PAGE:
Qinghai's Meteorological Bureau has announced that water inflow to the upper reaches of the country's second longest river has continued to shrink since the 1990s due to dry and warm weather thought to be caused by global warming.
The statement was made at a meeting on Yellow River control and management over the weekend in Zhengzhou, capital of Henan Province.
The bureau said that average runoff reached 375 cubic meters per second in 2002, only 58 percent of the average volume in past decades.
Rainfall, the main source of water for the river's upper reaches, has fallen sharply in recent years.
At the same time, evaporation in rivers across the country is expected to increase by 15 percent, said Ding Yihui, an expert from China Meteorological Administration.
Ding said global warming, caused by excessive discharge of greenhouse gases through overuse of energy, could reduce crop outputs across the country by 5 to 10 percent in 2030, according to the official Xinhua News Agency.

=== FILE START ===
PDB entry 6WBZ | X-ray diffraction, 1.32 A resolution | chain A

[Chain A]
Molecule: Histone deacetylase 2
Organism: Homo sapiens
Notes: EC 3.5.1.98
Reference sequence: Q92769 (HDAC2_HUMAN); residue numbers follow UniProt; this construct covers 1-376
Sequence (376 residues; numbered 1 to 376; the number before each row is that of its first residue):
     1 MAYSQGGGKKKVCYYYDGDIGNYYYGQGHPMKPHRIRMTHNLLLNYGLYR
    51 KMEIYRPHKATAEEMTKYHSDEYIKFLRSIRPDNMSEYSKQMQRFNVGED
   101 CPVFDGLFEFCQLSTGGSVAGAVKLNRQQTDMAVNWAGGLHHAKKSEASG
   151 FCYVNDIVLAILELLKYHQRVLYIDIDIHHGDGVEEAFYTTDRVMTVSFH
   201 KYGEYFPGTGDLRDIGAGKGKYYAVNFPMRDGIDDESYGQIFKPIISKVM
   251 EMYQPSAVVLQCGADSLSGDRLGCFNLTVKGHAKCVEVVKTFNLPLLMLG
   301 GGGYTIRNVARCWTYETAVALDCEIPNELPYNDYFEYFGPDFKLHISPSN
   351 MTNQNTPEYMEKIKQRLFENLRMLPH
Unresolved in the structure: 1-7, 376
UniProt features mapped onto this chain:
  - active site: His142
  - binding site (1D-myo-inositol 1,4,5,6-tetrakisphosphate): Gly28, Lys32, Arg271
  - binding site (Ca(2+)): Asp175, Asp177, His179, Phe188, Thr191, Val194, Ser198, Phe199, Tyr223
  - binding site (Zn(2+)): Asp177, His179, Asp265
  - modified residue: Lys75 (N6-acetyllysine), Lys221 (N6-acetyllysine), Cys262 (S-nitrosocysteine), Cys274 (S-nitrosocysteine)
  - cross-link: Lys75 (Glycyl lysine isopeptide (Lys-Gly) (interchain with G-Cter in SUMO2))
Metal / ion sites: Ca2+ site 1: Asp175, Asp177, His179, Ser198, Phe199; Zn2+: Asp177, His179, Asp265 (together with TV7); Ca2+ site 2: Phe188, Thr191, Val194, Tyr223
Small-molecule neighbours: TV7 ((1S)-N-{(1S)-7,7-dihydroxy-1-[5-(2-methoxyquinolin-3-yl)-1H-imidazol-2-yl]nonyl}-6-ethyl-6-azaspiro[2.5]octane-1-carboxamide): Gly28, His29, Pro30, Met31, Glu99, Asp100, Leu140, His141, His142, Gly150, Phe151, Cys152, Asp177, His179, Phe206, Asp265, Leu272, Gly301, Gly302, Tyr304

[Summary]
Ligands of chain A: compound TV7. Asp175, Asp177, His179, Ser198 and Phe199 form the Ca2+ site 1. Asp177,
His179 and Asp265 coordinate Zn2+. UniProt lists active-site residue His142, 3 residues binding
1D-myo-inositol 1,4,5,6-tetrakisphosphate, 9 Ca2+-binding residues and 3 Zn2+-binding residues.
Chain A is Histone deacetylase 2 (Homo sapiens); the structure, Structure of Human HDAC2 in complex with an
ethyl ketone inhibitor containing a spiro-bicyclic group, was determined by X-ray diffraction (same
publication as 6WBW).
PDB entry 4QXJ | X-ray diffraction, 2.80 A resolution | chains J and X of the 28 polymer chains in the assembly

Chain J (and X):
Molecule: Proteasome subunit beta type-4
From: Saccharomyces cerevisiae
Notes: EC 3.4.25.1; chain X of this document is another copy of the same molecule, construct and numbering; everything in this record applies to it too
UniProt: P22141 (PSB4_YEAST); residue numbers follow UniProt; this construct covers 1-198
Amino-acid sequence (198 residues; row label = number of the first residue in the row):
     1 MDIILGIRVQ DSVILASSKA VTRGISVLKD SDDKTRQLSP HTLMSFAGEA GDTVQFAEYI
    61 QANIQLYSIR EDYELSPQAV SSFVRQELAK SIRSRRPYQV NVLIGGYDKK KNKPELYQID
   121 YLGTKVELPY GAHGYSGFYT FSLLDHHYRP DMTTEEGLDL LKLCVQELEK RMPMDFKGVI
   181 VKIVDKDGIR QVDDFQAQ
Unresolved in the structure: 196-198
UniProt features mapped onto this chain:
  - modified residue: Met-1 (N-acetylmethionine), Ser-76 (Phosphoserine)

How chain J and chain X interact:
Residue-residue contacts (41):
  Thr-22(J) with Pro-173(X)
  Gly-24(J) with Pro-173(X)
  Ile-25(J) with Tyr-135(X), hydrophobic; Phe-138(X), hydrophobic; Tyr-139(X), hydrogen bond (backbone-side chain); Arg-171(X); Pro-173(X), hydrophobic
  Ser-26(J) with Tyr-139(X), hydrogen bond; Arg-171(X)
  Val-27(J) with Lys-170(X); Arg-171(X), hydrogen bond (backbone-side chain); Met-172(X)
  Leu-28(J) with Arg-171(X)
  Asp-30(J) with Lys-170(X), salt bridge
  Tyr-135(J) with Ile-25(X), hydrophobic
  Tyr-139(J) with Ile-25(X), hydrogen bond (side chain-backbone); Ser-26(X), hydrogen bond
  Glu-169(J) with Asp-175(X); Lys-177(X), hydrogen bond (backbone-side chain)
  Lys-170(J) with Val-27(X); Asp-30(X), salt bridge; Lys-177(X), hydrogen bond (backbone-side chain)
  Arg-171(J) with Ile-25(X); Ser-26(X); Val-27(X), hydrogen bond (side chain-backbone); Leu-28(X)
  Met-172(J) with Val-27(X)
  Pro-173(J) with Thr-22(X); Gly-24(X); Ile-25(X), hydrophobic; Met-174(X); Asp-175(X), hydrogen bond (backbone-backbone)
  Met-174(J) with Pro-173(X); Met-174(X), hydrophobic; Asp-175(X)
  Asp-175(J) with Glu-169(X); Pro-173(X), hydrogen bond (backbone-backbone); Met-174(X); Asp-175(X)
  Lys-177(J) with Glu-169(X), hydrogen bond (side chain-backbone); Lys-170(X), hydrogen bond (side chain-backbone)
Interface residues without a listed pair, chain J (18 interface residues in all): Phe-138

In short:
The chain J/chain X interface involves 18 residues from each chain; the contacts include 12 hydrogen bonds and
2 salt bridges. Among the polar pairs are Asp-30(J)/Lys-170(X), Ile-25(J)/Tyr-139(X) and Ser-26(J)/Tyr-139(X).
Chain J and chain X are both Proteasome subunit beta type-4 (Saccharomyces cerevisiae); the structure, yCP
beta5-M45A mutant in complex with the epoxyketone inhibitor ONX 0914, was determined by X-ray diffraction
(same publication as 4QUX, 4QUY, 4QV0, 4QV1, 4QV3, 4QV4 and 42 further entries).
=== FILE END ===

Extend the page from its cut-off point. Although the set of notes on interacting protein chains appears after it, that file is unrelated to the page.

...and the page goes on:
Water shortages in the Yellow River have already slashed crop outputs along the river basin's grain production provinces such as Henan and Shandong.
Beside declines in the water level, the Yellow River also faces other challenges including shrinking watercourses in its lower reaches and higher levels of silt, said experts.
Sediment on the river bed in Shandong and Henan provinces has filled in many watercourses, threatening the safety of the 1.8 million people who live on flood plains along the lower reaches, said Chen Lei, vice minister of water resources.
The river now carries some 1.6 billion tons of silt annually with a quarter of this deposited on the riverbed downstream, water experts said.
The river bed in the lower reaches was up to 10 meters higher than surrounding fields in the Henan and Shandong sections, leading to the Yellow River being described as a "hanging river."
The Yellow River used to be notorious for regularly bursting it banks and changing course every century or so.
The 5,464-kilometer-long river originates on the Qinghai-Tibet Plateau and winds its way through eight provinces and regions before emptying into the Bohai Sea.
(China Daily November 16, 2004)